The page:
Colloquial style is divided into upper colloquial, common colloquial and low colloquial. The latter two have their own peculiar features connected with region, gender, age of the speaker.

Bookish style embraces scientific, official, publicistic (newspaper), oratorical, and poetic styles).

Newspaper style

Genres: brief news items, press reports, articles, editorials, announcements

Aim: to impart information; to influence public opinion on political and other matters


· specific word order, 5-wh-pattern rule (who-what-why-where-when)

· headlines are concise; they may indicate the topic or intrigue the reader

· eclectic vocabulary: special political and economic terms, phrasal verbs, neologisms, non-term political vocabulary, newspaper clichés, abbreviations

Headline language:

· elliptical and compressed

· word choice often results in an exaggeration of the meaning; short rhyming words are preferred

· contain noun-phrases with no verbs (under pressure from boss)

· noun-strings

· various verb changes

· Present tenses instead of continuous or perfect forms

· Infinitive refers to future

· Auxiliary verbs are dropped in the passive form

· Articles are dropped

· VOCABULARY: a dominant characteristic is brevity, puns in questions

Newspaper style is a system of interrelated lexical, phraseological and grammatical means which is perceived by the community speaking the language as a separate unity that basically serves the purpose of informing and instructing the reader.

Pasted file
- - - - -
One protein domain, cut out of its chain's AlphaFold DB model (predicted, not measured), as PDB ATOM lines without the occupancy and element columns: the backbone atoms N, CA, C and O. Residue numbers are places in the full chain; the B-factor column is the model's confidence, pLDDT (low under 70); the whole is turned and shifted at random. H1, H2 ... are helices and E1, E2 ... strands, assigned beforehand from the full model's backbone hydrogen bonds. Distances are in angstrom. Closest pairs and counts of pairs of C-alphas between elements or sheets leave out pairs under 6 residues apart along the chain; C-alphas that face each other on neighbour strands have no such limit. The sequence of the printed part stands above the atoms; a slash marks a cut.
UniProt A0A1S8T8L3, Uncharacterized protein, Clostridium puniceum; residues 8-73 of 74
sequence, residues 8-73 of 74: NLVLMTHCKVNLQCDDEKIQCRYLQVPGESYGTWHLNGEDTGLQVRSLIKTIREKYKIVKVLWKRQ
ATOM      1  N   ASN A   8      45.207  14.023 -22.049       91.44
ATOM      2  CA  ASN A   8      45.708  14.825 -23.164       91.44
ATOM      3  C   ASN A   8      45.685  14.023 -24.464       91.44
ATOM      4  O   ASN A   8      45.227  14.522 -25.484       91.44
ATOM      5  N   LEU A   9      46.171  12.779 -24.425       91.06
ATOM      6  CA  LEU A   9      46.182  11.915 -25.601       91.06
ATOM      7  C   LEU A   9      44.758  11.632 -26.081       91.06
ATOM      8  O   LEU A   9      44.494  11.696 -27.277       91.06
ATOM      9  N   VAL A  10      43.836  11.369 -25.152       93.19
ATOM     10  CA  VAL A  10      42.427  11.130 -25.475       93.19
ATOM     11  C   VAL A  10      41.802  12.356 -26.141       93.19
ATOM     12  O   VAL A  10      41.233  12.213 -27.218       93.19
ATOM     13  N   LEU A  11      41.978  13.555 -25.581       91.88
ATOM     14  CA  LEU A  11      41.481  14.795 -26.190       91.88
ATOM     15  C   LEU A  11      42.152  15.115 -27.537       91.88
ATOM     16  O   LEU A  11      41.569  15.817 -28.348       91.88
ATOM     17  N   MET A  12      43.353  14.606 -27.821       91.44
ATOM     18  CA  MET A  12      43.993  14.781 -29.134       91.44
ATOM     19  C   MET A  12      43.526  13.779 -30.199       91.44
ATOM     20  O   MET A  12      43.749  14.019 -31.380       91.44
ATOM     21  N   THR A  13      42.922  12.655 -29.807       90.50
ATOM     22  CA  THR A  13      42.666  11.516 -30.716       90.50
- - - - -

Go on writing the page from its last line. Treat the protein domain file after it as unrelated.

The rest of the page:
To attract the reader’s attention specific headlines, space ordering, a large proportion of dates, personal names of countries and individuals are used. Since the primary function of newspaper style is to impart information, only printed matter serving this purpose comes under newspaper style proper.

Oratorical style

The oratorical style is the oral subdivision of the publicistic style. Direct contact with listeners permits a combination of the syntactical, lexical and phonetic peculiarities of both the written and spoken varieties of language. The typical features of this style are: direct address to the audience; sometimes contractions; the use of colloquial words. The SDs employed in the oratorical style are determined by the conditions of communication. As the audience rely only on memory, the speaker often resorts to repetitions to enable his listeners to follow him and to retain the main points of his speech. The speaker often use simile and metaphor, but these are generally traditional, because genuine SDs may be difficult to grasp. Questions are more frequent because they promote closer contact with the audience. The change of intonation breaks the monotony of the intonation pattern and revives the attention of the of the listeners.

Aim: inform, convince, influence